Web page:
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'How to' video - suggestions re payment structure.

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Hacksaw'How to' video - suggestions re payment structure.
by on Jan 25, 2006 at 1:51:53 am

Ok so here is the idea, an associate wants to produce a range of how to video's the topic is almost unlimited. I offered to do the first one no charge to get something together to show potential's about 2 thirds finished at this stage and looks pretty good (even if I say so myself).

So the question(s)is(are)....has anyone done a joint venture like this, how have you covered the production payment issue....get paid for each project as it is finished off or go into some sort of partnership splitting sales etc, any other thoughts/suggestions.

And I guess if you have done something like this any thoughts on what sponsors have put into the production of each video ie... $X per video or per series of videos etc.

Appreciate any input....cheers Paul.

"I love deadlines, especially the whooshing noise they make as they go by".

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Mark SuszkoRe: 'How to' video - suggestions re payment structure.
by on Jan 25, 2006 at 4:19:29 pm

A very common system is to structure the payment in thirds: one third up front, one third after the first rough cut, one third on completion/signoff of the master. There are variations.

The theory is to cover costs as they are incurred, and not make the person shooting and editing the video be a de facto "bank". You want some money up front so you are not working for free until the end of the project: some projects become like Zeno's Paradox: the final distance to completion becomes infinite. On the customer side, completion payments in thirds offers some control and protection as well: if you just hate the direction the thing is going in, or plans change, you can stop the process at one of the three parts and walk away with the remainder of the money, and no harm done. As a rule, I always use the first and maybe second payments to make sure ALL of my sub-contractors, suppliers, rentals, crew, etc. are completely paid off; I will forego any profit until those accounts are settled, because reputation is everything in a closed production community. If you get a rep as a slow payer or welsher, your resources dry up and you can't get credit (monetary or metaphysical) with anybody - you can't do good business in that climate.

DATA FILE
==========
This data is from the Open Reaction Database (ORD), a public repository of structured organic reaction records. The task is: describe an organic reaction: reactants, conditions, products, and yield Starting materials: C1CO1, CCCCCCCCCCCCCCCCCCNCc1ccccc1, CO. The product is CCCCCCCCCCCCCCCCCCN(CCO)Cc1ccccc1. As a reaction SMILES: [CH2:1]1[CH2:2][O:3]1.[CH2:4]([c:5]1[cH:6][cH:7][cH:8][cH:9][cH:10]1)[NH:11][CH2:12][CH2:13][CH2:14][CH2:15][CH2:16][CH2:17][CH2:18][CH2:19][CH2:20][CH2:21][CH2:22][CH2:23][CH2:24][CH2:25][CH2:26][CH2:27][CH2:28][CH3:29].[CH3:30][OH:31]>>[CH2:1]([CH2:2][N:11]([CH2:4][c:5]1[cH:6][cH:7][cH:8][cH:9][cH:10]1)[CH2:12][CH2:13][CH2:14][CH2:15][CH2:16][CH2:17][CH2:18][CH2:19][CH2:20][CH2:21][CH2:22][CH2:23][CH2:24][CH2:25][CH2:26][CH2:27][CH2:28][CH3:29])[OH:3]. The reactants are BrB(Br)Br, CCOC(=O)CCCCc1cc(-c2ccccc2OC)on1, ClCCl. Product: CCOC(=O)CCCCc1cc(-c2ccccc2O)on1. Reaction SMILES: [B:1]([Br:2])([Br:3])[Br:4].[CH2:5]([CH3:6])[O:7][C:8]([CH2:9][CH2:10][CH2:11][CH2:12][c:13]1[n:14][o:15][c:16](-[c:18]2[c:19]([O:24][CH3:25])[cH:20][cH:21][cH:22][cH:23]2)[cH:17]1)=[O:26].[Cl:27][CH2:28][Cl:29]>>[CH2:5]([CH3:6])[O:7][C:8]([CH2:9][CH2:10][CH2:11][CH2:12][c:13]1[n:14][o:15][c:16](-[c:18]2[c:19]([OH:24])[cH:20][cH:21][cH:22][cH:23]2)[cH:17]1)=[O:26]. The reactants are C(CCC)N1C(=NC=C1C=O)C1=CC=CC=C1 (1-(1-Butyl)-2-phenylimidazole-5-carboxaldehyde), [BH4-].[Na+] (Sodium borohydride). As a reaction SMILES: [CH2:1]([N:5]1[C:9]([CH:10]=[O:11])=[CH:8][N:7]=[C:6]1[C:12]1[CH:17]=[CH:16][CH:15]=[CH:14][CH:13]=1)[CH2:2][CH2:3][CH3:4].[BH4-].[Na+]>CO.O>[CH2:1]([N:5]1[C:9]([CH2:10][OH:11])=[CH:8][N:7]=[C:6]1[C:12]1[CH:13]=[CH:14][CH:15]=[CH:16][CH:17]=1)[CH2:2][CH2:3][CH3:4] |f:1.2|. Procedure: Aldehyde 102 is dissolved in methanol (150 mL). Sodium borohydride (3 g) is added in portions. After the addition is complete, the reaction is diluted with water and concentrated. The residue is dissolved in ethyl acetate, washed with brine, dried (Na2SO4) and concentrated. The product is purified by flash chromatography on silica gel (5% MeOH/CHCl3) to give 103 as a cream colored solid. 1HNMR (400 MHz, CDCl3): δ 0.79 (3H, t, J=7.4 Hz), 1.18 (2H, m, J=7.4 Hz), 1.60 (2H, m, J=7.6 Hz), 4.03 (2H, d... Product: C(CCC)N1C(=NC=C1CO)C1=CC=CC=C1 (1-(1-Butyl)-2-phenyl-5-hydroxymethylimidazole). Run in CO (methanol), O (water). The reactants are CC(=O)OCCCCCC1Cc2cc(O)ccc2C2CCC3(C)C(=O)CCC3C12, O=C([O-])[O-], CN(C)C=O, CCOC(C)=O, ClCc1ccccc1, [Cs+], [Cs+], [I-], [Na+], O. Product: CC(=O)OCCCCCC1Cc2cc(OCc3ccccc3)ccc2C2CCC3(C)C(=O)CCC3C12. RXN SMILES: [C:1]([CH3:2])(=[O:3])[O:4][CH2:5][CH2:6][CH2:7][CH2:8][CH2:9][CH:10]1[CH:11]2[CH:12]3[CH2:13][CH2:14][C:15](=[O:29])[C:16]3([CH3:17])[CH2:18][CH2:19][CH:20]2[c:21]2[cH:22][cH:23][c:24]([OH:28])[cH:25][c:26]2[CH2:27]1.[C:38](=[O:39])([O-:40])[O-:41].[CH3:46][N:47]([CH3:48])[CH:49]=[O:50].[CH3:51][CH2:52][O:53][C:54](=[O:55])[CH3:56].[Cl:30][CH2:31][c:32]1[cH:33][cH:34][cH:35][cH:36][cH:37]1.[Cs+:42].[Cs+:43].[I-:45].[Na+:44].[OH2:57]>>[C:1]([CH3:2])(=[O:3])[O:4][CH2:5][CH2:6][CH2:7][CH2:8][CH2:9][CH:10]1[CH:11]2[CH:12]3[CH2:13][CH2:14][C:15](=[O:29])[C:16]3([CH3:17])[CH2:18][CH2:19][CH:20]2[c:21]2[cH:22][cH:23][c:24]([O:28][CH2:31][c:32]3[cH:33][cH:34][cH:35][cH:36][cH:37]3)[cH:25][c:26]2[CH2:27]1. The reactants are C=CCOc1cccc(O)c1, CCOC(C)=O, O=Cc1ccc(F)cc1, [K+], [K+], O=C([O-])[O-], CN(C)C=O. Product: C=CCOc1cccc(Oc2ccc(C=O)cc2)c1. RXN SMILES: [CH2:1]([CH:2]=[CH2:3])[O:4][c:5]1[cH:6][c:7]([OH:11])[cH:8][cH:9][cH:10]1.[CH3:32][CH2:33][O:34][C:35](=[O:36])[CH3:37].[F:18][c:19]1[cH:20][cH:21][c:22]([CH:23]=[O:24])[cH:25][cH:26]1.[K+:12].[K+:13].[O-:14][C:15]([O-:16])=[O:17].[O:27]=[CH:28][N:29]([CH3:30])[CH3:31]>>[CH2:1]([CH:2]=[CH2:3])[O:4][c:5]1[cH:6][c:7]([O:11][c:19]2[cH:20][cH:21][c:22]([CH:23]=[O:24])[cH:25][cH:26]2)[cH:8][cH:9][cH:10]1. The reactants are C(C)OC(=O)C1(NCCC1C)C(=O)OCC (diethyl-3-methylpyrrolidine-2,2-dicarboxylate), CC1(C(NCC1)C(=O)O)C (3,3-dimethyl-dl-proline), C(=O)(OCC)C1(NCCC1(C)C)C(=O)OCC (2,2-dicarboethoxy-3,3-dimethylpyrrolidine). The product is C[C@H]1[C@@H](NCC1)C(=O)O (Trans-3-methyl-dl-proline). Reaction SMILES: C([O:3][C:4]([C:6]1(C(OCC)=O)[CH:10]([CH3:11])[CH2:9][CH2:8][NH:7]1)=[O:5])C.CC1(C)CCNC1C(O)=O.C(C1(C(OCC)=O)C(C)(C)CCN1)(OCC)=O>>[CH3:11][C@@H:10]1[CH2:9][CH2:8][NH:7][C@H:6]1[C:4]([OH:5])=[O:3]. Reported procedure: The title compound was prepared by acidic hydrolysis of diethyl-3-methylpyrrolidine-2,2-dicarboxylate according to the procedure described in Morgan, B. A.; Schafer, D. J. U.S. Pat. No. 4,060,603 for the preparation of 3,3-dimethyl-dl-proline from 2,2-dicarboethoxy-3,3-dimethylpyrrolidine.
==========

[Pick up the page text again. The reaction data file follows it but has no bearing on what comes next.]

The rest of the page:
Another key issue beginners forget to cover is plainly defining, up-front, the ownership of the raw materials and the final finished work. There is a lot of case law to cover this stuff after the fact, when a question comes up and a conflict occurs because of a misunderstanding of who owns what - trust me, you don't want to have to settle the issue in court, nobody wins then. There are different "rules" for still photogs and video. So, establish from the beginning, on paper, if this is formally understood to be a "work for hire" or not. Do you retain the rights to the physical shooting tapes, but not what's on them? Or do you retain the right to use what you shot for some other project, not necessarily with your friend? Do you split any money made from "re-purposing" the footage? Do you retain the right to show clips or the entire work as part of your own demo reel, on tape, disk and maybe theinternet, to other possible clients, or is it to be protected with a non-disclosure agreement? Who owns the rights to the master tape? Is the master tape theirs only after final payment? How many re-edits are part of the contract, and at what point are additional revisions going to be considered a new project, billed separately?

Those questions need to be answered and agreed to on paper and signed. Don't necessarily call it a contract, maybe a "memo of understanding".

If you are certain about these issues up front, it makes for a more friendly and relaxing relationship for the project, with good prospects for continued happy collaborations.

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